What is the catalog data-access service?
Astronomical catalogs contain a variety of observational information in columns, including coordinates, magnitude of objects, etc. Generally, catalogs are published as tables with lines of numerous objects (e.g., stars, galaxies). The catalog set of AKARI All-Sky Survey has two catalogs (tables): far-infrared (FIS) catalog with about 430,000 lines; and mid-infrared (IRC) catalog with about 870,000 lines. In more large-scale survey projects, catalogs with up to several hundred million lines are sometimes produced.
Some researches need to use the entire content of large-scale catalogs for analysis. In many cases, however, researchers pick up objects from catalogs according to certain conditions meeting their research purpose and analyze them. Therefore, the main function needed for service is "search," for which high-speed operation and flexibility are required.
Since computers today are very high-performance, even with the AKARI IRC Catalogue (about 870,000 objects), a search can be completed within about one second if you check a single object from top to bottom of the catalog according to a certain condition. In astronomy, there are also many cases where a search is required for 10,000 to 100,000 objects according to the coordinates (longitude/latitude) in the celestial sphere plane. In these cases, when a search of each item requires one second, we have to spend several hours or even more than one day.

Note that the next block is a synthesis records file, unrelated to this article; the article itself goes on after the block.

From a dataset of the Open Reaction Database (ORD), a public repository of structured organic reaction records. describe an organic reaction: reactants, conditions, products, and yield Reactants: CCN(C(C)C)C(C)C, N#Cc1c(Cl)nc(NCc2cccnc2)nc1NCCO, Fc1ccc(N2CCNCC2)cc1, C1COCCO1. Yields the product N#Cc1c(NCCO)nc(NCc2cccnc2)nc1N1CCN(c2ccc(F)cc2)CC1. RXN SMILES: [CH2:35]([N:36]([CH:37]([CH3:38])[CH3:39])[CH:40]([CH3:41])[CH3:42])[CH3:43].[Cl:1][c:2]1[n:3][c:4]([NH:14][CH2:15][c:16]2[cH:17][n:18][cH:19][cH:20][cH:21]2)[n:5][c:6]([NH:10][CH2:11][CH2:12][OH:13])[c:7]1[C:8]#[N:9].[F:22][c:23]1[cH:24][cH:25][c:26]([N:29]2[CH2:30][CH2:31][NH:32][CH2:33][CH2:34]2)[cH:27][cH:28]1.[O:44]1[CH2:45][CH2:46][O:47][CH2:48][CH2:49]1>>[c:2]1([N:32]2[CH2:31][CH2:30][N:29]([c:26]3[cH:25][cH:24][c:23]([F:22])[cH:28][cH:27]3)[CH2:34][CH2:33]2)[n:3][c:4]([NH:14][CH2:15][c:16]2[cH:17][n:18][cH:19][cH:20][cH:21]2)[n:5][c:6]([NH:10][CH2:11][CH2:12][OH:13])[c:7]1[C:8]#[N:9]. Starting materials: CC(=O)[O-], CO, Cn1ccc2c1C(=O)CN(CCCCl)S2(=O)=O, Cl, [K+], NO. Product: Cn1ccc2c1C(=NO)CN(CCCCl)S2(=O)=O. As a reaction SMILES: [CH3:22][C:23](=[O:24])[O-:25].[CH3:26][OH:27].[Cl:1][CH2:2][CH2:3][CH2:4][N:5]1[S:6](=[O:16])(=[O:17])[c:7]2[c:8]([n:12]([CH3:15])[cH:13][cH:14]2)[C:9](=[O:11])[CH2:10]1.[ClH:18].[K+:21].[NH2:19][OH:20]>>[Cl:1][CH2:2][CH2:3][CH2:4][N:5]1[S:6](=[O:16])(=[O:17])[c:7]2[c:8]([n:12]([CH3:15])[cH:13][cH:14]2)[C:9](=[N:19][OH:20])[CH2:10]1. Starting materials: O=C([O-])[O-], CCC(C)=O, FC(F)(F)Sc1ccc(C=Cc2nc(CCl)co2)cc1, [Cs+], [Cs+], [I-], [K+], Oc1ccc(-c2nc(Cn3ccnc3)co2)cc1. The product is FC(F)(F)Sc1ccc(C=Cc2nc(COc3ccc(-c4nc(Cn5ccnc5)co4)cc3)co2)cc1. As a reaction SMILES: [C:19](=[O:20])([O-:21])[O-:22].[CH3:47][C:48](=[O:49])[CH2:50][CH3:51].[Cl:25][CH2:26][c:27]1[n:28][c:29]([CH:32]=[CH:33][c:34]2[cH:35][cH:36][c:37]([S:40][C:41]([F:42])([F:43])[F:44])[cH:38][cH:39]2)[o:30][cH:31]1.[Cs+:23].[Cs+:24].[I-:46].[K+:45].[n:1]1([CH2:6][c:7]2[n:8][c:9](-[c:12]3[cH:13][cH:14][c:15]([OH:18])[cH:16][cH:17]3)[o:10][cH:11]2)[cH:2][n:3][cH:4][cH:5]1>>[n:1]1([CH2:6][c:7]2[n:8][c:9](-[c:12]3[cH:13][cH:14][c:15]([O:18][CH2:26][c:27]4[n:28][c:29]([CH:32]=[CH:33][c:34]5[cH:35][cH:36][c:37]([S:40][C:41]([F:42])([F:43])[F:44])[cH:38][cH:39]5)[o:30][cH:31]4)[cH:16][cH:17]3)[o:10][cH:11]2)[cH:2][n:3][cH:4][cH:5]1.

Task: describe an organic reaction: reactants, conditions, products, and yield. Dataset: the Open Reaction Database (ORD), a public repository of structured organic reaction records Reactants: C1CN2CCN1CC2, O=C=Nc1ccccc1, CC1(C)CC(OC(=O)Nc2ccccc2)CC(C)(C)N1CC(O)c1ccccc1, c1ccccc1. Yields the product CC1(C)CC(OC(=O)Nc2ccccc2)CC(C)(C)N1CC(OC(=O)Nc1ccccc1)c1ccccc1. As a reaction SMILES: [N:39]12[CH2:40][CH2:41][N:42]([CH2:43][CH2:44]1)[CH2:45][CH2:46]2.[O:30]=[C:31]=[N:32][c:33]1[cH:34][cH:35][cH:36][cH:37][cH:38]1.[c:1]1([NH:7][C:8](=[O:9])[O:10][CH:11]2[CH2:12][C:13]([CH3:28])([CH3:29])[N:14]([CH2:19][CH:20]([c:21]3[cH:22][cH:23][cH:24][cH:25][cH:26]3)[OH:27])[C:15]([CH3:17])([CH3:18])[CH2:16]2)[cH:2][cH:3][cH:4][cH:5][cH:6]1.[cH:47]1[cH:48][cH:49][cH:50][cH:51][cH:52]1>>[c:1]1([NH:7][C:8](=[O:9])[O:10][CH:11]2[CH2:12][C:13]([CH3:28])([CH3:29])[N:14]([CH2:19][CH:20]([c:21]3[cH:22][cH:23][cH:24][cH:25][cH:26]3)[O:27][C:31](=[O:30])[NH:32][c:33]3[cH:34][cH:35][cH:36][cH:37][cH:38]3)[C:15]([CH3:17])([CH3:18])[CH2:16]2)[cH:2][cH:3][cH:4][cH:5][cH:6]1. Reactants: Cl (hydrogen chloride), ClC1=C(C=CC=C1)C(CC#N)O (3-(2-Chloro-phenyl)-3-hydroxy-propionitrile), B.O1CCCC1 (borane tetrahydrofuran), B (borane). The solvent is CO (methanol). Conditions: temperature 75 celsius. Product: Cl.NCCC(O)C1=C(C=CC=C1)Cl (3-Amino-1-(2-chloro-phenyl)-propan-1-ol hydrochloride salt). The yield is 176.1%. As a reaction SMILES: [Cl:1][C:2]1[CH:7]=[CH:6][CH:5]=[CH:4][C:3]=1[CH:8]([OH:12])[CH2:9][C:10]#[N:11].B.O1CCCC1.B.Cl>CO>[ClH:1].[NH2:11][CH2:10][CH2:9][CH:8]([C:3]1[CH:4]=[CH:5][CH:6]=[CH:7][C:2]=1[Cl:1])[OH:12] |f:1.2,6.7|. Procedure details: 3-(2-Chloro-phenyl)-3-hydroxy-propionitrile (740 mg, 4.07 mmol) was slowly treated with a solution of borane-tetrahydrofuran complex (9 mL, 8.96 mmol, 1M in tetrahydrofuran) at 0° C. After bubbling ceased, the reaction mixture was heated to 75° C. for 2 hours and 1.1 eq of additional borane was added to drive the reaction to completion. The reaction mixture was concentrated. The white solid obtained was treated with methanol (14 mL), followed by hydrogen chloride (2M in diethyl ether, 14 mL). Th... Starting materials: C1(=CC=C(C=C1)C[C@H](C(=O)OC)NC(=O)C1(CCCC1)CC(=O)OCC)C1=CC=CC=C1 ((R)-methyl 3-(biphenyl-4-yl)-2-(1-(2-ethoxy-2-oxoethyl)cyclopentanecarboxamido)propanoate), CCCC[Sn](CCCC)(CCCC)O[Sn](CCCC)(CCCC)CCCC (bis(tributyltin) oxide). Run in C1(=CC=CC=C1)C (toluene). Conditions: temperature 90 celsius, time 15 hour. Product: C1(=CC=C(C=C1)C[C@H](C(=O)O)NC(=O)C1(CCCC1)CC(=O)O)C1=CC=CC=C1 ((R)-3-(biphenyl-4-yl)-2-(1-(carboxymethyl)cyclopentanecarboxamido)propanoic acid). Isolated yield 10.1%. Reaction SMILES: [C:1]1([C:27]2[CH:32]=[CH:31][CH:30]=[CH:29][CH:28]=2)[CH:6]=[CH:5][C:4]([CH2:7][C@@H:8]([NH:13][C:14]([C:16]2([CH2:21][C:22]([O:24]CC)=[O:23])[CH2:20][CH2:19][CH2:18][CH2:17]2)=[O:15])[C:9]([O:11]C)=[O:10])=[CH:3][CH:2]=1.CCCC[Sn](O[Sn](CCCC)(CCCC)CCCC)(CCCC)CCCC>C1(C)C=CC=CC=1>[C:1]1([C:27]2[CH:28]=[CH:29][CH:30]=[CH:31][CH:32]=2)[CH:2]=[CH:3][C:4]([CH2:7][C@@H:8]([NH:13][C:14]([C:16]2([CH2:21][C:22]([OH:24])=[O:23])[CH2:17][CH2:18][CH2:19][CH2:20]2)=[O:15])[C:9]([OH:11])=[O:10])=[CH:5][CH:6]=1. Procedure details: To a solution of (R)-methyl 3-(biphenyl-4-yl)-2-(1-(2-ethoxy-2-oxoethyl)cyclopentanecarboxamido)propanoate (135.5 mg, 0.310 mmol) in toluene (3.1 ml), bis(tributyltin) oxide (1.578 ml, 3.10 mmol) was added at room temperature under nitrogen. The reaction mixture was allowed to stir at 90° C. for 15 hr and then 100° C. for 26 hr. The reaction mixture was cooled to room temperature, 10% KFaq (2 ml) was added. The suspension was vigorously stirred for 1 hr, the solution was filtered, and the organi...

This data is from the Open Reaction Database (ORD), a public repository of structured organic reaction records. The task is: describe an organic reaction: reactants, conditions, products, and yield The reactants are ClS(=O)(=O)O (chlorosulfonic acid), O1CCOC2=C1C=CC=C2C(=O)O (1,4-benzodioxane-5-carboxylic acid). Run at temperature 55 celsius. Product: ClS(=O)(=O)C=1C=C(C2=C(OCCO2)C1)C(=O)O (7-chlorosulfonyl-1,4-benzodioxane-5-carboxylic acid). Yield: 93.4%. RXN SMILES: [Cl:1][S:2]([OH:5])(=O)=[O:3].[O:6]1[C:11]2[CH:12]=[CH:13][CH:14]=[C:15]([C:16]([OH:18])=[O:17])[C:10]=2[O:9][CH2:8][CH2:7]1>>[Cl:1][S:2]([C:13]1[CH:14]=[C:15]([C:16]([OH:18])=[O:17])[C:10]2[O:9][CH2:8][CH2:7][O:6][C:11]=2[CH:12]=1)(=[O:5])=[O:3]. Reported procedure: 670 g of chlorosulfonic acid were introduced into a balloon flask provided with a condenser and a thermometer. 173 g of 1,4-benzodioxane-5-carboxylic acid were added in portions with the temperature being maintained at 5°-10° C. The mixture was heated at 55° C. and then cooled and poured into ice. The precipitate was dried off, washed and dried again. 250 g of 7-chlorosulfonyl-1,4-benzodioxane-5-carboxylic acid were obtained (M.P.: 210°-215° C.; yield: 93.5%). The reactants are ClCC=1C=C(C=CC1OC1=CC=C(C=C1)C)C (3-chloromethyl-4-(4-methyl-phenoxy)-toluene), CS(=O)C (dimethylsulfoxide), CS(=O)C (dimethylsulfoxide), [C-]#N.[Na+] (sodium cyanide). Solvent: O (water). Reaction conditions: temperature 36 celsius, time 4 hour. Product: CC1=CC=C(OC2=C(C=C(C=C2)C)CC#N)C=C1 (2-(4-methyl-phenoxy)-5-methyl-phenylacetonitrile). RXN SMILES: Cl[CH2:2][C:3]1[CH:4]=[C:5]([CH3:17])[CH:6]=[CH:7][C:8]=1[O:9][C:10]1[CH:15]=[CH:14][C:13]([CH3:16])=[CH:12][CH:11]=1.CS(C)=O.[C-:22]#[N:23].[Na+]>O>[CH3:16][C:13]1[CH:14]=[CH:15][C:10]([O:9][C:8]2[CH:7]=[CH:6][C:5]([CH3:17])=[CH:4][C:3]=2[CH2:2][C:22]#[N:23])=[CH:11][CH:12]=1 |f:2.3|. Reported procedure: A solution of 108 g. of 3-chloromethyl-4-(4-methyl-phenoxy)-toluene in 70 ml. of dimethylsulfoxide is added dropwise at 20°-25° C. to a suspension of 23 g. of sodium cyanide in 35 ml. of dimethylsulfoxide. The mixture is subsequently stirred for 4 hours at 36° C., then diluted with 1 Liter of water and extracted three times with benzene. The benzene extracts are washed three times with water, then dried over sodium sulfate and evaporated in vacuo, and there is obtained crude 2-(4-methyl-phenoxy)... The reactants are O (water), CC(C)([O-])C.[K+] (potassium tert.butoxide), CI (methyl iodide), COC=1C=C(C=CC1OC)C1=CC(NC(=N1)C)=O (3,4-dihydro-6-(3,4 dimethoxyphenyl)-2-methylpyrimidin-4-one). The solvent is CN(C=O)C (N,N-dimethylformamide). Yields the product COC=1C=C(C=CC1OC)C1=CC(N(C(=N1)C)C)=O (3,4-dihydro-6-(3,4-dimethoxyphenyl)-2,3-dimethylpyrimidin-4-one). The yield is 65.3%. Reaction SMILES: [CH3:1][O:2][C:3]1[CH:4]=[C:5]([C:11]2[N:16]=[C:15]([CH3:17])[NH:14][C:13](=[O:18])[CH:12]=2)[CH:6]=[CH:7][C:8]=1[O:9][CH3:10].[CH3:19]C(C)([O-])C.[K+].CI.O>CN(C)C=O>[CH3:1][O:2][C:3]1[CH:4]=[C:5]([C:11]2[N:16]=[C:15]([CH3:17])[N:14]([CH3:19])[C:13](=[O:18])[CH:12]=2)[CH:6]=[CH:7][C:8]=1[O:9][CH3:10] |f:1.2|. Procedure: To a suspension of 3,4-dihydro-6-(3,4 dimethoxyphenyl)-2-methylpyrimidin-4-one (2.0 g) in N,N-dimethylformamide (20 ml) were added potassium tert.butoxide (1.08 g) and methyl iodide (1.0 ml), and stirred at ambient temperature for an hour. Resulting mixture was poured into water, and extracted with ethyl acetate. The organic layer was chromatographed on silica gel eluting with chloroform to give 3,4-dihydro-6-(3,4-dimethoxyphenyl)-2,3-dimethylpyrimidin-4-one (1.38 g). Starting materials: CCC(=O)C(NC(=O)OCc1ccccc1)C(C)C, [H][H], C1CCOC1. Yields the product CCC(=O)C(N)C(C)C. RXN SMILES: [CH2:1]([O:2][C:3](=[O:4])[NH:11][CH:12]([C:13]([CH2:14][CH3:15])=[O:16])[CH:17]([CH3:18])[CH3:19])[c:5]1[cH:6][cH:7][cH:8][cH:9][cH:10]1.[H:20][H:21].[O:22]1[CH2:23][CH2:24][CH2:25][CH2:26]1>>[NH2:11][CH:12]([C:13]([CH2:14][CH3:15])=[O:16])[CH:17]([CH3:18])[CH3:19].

If we use AKARI-CAS for such a search, we can complete one search within several thousandths of a second to several tens of thousandths of a second. One frequently used search is "Match-up between FIS and IRC Catalogues." For this search, AKARI-CAS's high-speed search performance is very effective. "Match-up" means a search to check up objects in IRC Catalogue corresponding to all of approx. 430,000 objects in FIS Catalogue. Even for this search, AKARI-CAS does not require more than 30 sec. High-speed search capability is a chance to show off our expertise as data processing professionals (please note that the high-speed capability is not due to high-performance of the AKARI-CAS computer).
In order to meet more advanced search needs other than search by coordinates, AKARI-CAS supports direct input of database language (SQL). This function is relatively rare. Its good reputation for flexibility is attracting an increasing number of mainly young users. Further, there may be cases where researchers want to see images of the searched objects or to investigate such objects on data services provided by other countries. For such requests, AKARI-CAS provides links to images of the objects searched and other data services.
As discussed above, an astronomical catalog's data-access service should be developed so as to meet a wide range of research themes with various added functions other than search by coordinates, which is a basic service in catalog data-access even in other countries. In addition, each service offers original features. As anyone can download the AKARI Catalogues, it is registered in other countries' data-access services. As a result, AKARI-CAS competes with them. To beat other services, AKARI-CAS needs to offer excellent usability in basic function and, simultaneously, to have its own original, high value-added functions.